It was an unexpected surprise to visitors to the reservoir to be able to again view the site of the old bridge. By December 9, 1958, the water from the reservoir had entirely disappeared and the water in the Stanislaus River was again flowing sluggishly just above the old bridge site and mud-covered rocks, trees and stumps dotted the area. This dreary scene was disconcerting to those who had made plans to develop recreational facilities at the junction of the new road and the old Mountain Pass Road on the Calaveras County side of the reservoir. However, this extremely low water level was not anticipated very often because private enterprise had taken steps to construct recreational facilities by leveling the land, providing picnic tables and temporary rest rooms, and constructing a small boat barge only along the high water contour.

When the reservoir is full it provides one of the most interesting fishing, boating, and water skiing recreational areas in the foothill

The framework of the Old O'Byrne'. Ferry Bridge in an inverted position, floats downstream in the Tulloch Reservoir, Only a few short hours remain and then - total dismantling bring. the end of an era, INSET: Since the covering has been removed, nothing remain. of the historic old bridge but the skeleton, The whole scene i, now different and only Table Mountain remain. unchanged in the background to remind the old timer. of the once familiar setting for the old bridge,

The old and the new. The above pictures show the final resting place of nine of the main timbers from the old bridge. Construction of the Blac'k Creek Lodge was the Grst of several recreational areas to be constructed at Tulloch Reservoir. region. Plans are being made by both Calaveras and Tuolumne Counties to develop these recreational resources.

The State Fish and Wildlife Conservation Board has acquired some forty-five acres of the Mary L. O'Donnell Estate, along the Tuolumne County side of the reservoir immediately above the Tulloch dam, for a public park. The proposed plans include the construction of four boat ramps, picnic and auto parking areas, sanitary facilities, and an access road at a cost of about $100,000.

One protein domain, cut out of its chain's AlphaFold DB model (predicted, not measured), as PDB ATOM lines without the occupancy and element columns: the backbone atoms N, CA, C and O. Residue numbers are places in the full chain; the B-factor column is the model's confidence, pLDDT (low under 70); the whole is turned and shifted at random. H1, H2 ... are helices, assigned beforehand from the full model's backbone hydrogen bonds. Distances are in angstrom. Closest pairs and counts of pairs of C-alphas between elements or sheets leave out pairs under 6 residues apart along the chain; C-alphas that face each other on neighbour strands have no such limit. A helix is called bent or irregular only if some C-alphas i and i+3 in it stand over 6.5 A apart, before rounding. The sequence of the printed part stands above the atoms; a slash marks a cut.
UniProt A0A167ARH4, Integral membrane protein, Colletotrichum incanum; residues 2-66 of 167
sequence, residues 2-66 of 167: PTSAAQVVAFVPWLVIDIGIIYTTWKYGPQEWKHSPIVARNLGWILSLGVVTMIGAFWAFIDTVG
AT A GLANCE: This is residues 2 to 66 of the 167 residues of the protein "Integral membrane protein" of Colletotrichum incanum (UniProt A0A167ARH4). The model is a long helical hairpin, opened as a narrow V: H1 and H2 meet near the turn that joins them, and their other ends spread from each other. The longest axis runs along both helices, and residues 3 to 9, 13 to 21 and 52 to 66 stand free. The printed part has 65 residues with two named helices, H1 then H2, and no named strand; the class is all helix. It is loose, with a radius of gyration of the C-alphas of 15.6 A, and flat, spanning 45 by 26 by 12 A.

The old bridge is providing a part of these recreational facilities being developed around the reservoir, since nine of the large main beams from the old bridge have been used in the construction of the porch at the Black Creek Lodge on Black Creek, a spur of the reservoir. This resort was opened by Clifton Mitchell, part owner of the old bridge, on August 13, 1960. At the present, restaurant facilities are available and future plans call for a store motel, trailer court, and camping facilities.

Tulloch Reservoir as viewed from top of  Table Mountain, looking; southeast. Small power boats may be seen towing water skiers. This reservoir will soon be developed into a large recreation area.

Thus some parts of the old bridge still remain to remind visitors of the history of the ninety-six-year-old span.

In concluding this story of the history of the old covered bridge and the events that occurred during its last days, It seems appropriate to quote from an editorial in the Stock-OIl Record of Friday, .June 14, 1957, which tends to place the whole story in its proper perspective and makes clear that the passing of the old bridge was not in vain:


"Among all the achievements of man, none evokes the thrills and the pride of those gigantic projects which in one way or another harness powerful forces of nature. For this reason, the dedication tomorrow of the Tri-Dam Project on i the Middle Fork of the Stanislaus River is an occasion for celebration in San Joaquin, Stanislaus and Tuolumne counties. As engineering and construction jobs, the three dams are marvels even in this state where huge water barriers are : rather commonplace. 

"We would like to be sure that future generations who are served by these multiple- purpose dams and reservoirs are made aware of the marvels Views of the Tulloch Dam of political and economic initiative which have enabled the pouring of so much concrete and the moving of so much earth and rock. In our estimation, these are marvels which surpass those of the men who worked with slide rule or heavy machinery.